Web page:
During the year 1802 a number of settlers came into the town, among whom were Peter R. and Moses Leonard, the former of whom kept a public-house several years near the site of the new cemetery; Thomas D. Olin, who located on the road through what became known as Olin Settlement; Chester Dewey, Lebbeus Johnson and his five sons, James Parkill, the first clerk of the town; Daniel and Nathan Walker, the latter settling on what is now the county poor farm; Thomas Kingsbury, who settled on what has been known as the Judd farm. Most or all of these were from Vermont. Jacob Conkey also came in 1802, and Asa Conkey, who came with his father in April of the same year; he lived in the town seventy-one years, and served in the War of 1812. Other early settlers were Joseph and William Ames, Walter Clark, Dan Judd, the first miller in the Foote mill; Thomas H. Conkey, Joshua Conkey, Festus Tracy, who was one of the original surveying party; Peter Brown, John Farwell (came in 1805), Jeduthun Farwell, Harvey Knox, Ebenezer Sanderson, father of Nelson, Salmon Ward Squires, father of William O.; Abdiel H. Tracy, Anson Parker, Henry Mead, who lived to the age of ninety, two; Peter Langdon, who came 1807 and opened the first store in Canton, and died in 1867, at the age of ninety-one years; Benjamin and John Rose, Jesse Barnes, who came in 1810; Amos Smith, Hubbard Clark, William Perry, who came in 1805 and passed a useful life in the town; John Hopkins, who came in 1803 and settled on the river opposite the poor farm: S. G. May, Eaton Ray, Thomas Fenton, and Reuben Wilson, who located in the Morley section; William Hollenbeck, William Foster, Nathan Clark, David Olin, Luther L. Page, and the Hill, Hutchinson, Paine and Robinson families. On the river road between Morley and Canton settled the families of James Lankton, J. Wiley, Ira Butler, E. Corey, Jeremiah Day; and Amos Jones, who settled on the Potsdam road. Others were Heber Sykes, Moses Sanderson, Lemuel Jenison, Jonathan Day, Solomon Walker, who came in 1808, and Lyman Tupper in 1811. Aaron Barrows came in 1816, and was father of Parlin, Prosper and Aaron Barrows. Ebenezer Sanderson came about 1814 and settled about three miles from the village of Canton. Matthew Wallace came in 1821. Very many of them came from Vermont, a State which has sent out from her borders almost innumerable sons who have attained to worthy station in professional or industrial life. Others who have figured prominently in the history of Canton will be mentioned further on in the account of the various industries and in the personal sketches in another department of this work. The first birth in this town was that of a daughter of L. Johnson in 1803.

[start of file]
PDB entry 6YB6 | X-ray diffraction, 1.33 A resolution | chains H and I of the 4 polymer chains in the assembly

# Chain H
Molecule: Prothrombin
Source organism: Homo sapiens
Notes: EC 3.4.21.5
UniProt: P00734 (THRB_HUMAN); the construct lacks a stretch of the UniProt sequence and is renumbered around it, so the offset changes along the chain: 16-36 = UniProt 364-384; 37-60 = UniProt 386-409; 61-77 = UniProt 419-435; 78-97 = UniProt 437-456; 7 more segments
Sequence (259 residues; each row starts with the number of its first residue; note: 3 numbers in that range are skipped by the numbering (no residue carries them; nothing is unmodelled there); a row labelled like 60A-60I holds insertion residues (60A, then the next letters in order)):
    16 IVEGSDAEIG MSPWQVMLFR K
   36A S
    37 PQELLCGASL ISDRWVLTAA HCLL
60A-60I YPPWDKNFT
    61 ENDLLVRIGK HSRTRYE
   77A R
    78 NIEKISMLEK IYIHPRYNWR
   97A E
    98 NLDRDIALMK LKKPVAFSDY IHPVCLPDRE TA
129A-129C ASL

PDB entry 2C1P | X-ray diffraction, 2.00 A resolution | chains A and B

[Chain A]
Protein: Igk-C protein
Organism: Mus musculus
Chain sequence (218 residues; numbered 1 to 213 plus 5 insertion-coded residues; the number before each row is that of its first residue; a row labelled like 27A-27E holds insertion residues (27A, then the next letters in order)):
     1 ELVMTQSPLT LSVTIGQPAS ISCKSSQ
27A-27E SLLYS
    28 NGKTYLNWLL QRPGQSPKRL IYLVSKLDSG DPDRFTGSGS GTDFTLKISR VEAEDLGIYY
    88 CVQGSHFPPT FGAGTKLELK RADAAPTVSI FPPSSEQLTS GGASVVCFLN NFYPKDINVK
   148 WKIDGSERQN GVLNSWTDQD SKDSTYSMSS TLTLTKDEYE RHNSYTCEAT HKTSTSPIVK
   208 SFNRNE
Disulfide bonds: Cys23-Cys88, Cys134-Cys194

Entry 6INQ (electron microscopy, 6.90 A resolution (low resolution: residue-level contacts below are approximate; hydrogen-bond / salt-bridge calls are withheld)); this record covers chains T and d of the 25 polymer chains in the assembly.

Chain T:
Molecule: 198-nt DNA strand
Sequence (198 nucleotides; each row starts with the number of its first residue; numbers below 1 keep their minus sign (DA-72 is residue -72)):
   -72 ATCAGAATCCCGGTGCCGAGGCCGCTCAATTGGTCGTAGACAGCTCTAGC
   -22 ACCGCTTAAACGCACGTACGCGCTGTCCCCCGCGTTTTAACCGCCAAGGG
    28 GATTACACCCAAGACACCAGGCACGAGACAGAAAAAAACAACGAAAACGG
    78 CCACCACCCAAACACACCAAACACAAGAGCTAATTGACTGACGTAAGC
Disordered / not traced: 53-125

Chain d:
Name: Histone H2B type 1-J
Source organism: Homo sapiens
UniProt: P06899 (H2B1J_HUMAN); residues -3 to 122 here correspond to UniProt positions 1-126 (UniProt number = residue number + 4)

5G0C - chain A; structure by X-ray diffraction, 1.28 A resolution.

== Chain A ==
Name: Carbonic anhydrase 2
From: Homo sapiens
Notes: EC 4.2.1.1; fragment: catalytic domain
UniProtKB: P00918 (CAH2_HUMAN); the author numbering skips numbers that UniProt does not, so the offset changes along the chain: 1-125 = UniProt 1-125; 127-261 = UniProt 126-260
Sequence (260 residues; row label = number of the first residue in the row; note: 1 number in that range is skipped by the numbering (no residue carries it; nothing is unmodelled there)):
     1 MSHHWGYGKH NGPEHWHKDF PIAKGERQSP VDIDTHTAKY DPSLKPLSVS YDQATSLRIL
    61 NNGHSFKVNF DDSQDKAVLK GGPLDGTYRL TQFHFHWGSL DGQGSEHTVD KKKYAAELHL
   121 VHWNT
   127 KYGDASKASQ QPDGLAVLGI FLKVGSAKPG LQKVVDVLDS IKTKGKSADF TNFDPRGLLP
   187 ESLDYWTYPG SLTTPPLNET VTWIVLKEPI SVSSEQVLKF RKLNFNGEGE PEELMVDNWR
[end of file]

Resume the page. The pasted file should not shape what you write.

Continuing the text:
The early town records contain the usual account of proceedings for the primitive government, which need not be detailed here, except as they are in some instances worthy of preservation for their quaintness. In 1810 it was "voted that a fine of $12 be imposed on all jugglers, mountebanks, and wire dancers." It would be interesting to know what it was that led to the adoption of that vote. In the same year fifty dollars were raised for securing the rights and privileges of fish, and S. Foote, D. Campbell and N. Walker were appointed a committee for the purpose. This action related to the Grasse River, and in 1815 C. Wilson, F. Tracy and William Richardson were appointed a committee to make the river navigable for fish. The measure was carried out under legislative action, and was followed by further action for a similar end in April, 1824, when the river was made a public highway from its mouth to the high falls in Canton, the construction of dams being allowed on condition that sluices be provided for the passage of fish. Neglect of this condition, or the setting of nets or weirs, was punishable by a fine of twenty-five dollars. In the following year (1825) the town appointed Minot Jenison and Thomas D. Olin to investigate the condition of dams on the river and prosecute all violators of the law.